Duolingo, the popular language-learning app known for its green owl mascot, is cutting about 10% of its contractor workforce as it replaces some human labor with artificial intelligence.
”We just no longer need as many people to do the type of work some of these contractors were doing,” a spokesperson told Bloomberg. The company confirmed the cuts to Semafor, saying that humans will still review AI outputs for accuracy, and that it would be an “oversimplification” to say that AI is the sole reason for the reduction in jobs.
Duolingo is no stranger to AI
Duolingo has been experimenting with AI for years. It began using a model developed by ChatGPT maker OpenAI in 2020 to generate reading comprehension questions. Last year, it launched more features with OpenAI’s upgraded tech. “For now, at least, it’s not going to be zero humans,” the company’s founder, Luis von Ahn, told The New Yorker last year. But he said he believed computers could eventually become better teachers than humans, who he argued are “just hard to deal with. You need a lot of human tutors, and they’re kind of hard to use, and we can’t get them for free. And I really want people to be able to learn for free.”
Cuts continue debate about AI impact on jobs
Since the generative AI boom began in late 2022, labor leaders have worried about negative impacts the technology could have on jobs. Microsoft recently announced a partnership with the union AFL-CIO focused on the ways AI will change workforces. The tech giant’s president has acknowledged that AI could displace jobs and eliminate tasks considered “drudgery.” So far, freelancers and contractors like those let go at Duolingo have been most at risk of seeing their jobs fully eliminated, while blue collar and retail workers — like Walmart store associates — are more likely to see AI integrated into their existing roles.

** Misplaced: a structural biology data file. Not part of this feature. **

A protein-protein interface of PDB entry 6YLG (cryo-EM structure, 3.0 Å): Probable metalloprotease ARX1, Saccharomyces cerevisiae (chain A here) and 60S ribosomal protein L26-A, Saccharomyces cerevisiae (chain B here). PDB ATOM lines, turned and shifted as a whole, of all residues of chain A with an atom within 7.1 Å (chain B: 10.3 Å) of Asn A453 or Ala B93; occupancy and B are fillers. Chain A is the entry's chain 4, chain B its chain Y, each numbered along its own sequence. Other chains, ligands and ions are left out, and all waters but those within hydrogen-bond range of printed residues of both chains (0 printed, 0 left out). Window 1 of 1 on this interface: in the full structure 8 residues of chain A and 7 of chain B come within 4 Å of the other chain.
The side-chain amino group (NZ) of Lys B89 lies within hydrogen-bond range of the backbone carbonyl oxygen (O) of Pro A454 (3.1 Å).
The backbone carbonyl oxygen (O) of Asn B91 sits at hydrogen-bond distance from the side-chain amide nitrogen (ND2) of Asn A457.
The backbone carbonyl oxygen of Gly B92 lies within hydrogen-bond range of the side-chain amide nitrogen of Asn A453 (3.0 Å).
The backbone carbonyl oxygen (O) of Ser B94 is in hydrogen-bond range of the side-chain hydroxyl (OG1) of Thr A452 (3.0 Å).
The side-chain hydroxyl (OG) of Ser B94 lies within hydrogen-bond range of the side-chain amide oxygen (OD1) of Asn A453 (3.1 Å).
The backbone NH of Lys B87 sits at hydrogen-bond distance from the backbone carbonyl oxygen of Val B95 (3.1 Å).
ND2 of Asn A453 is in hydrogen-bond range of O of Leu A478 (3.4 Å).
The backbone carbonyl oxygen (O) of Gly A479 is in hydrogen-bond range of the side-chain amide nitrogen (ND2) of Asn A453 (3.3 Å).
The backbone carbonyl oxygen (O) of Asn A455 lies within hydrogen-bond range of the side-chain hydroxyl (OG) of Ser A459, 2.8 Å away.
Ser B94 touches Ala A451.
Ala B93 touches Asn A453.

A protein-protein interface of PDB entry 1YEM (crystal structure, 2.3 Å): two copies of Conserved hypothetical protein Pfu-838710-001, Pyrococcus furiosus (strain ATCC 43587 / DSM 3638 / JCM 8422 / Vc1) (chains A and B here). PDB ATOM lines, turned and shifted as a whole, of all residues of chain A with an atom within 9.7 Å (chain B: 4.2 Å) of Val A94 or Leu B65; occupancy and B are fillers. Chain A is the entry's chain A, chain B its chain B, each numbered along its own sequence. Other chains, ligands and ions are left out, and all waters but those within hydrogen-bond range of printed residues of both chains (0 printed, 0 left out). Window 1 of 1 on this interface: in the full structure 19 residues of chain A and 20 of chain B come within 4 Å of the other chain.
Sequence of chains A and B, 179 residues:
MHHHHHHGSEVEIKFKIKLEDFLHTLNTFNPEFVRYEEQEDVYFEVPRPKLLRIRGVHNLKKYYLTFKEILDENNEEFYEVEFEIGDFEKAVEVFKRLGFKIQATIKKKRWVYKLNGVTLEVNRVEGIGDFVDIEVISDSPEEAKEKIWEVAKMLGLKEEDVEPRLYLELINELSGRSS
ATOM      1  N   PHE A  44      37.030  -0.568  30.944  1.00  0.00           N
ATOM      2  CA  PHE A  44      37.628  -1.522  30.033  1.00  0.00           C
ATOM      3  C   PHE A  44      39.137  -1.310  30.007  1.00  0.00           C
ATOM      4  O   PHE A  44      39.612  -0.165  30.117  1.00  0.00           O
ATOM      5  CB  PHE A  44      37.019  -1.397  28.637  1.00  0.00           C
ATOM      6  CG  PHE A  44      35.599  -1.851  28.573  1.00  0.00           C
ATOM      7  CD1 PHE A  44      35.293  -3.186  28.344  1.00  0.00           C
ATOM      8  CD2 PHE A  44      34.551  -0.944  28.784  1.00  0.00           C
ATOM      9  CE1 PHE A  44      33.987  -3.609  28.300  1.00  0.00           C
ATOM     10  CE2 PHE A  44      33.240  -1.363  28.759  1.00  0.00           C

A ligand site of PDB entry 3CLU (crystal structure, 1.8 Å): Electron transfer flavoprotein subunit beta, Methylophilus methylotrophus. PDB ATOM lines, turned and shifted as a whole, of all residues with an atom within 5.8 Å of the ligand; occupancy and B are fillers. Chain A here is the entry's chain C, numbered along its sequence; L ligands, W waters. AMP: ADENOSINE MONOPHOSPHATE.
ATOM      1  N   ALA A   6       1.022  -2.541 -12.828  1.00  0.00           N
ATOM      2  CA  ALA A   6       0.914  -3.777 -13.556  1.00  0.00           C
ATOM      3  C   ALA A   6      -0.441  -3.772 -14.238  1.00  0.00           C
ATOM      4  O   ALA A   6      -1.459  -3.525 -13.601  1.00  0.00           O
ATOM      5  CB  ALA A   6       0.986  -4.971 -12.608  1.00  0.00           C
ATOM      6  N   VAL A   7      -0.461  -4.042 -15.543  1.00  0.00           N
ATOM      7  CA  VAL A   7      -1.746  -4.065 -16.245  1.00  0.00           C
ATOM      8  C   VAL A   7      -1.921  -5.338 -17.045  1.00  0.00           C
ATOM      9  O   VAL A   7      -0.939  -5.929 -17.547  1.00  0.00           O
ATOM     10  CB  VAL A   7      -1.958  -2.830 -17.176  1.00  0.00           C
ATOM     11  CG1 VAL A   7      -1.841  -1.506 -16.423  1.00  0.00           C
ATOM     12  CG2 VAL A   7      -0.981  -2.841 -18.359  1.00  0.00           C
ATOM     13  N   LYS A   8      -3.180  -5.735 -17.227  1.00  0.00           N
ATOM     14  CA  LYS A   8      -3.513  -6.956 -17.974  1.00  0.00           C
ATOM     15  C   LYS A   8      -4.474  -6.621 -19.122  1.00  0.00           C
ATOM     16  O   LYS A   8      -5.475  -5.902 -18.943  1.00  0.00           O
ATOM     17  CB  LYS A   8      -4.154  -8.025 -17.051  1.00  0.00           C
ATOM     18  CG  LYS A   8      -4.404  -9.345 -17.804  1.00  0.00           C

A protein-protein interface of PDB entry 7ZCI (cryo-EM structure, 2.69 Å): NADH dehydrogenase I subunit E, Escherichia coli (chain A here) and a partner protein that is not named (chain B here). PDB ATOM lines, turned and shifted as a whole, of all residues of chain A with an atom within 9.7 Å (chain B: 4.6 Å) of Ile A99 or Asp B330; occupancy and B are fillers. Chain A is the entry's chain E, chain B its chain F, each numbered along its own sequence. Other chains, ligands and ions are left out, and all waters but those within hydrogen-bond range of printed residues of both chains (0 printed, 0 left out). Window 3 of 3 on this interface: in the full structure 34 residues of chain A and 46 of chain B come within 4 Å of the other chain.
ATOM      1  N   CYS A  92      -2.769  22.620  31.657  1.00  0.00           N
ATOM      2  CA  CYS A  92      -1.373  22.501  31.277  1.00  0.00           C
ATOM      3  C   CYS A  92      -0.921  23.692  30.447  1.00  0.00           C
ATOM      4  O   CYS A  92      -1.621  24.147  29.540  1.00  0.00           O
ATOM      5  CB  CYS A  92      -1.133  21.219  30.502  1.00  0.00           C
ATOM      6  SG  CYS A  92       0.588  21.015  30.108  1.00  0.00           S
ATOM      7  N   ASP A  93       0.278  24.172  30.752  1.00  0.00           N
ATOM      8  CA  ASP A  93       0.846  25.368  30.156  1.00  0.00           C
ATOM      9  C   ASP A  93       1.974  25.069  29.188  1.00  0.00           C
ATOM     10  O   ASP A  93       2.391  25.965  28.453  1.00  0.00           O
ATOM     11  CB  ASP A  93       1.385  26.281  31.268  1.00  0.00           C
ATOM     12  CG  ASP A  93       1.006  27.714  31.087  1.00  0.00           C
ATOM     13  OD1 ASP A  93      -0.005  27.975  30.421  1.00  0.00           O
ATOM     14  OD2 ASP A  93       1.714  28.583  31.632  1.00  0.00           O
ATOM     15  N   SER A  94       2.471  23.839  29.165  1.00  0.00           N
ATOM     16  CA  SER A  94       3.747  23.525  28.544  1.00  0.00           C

Duolingo sparks debate over whether AI can replace human teachers
Translation tech has vastly improved in recent years, but some Duolingo users argue that AI can’t fully replace human knowledge when it comes to language training, especially for dialects with distinct nuances. A slate of new language-learning apps are using open source code to build AI tools, and amateurs around the world have experimented with them to improve their skills, the BBC reported. But those chatbots still make errors, and the quality typically degrades for less common and non-European languages. There are also other drawbacks: One professor in the Czech Republic told the broadcaster that an AI chatbot teaching her students English sometimes asked for sexy pictures. And U.S. immigration officials’ use of AI translation to process asylum claims has also sparked concerns over mistranslations.
— Caroline Anders and Helen Li contributed to this report.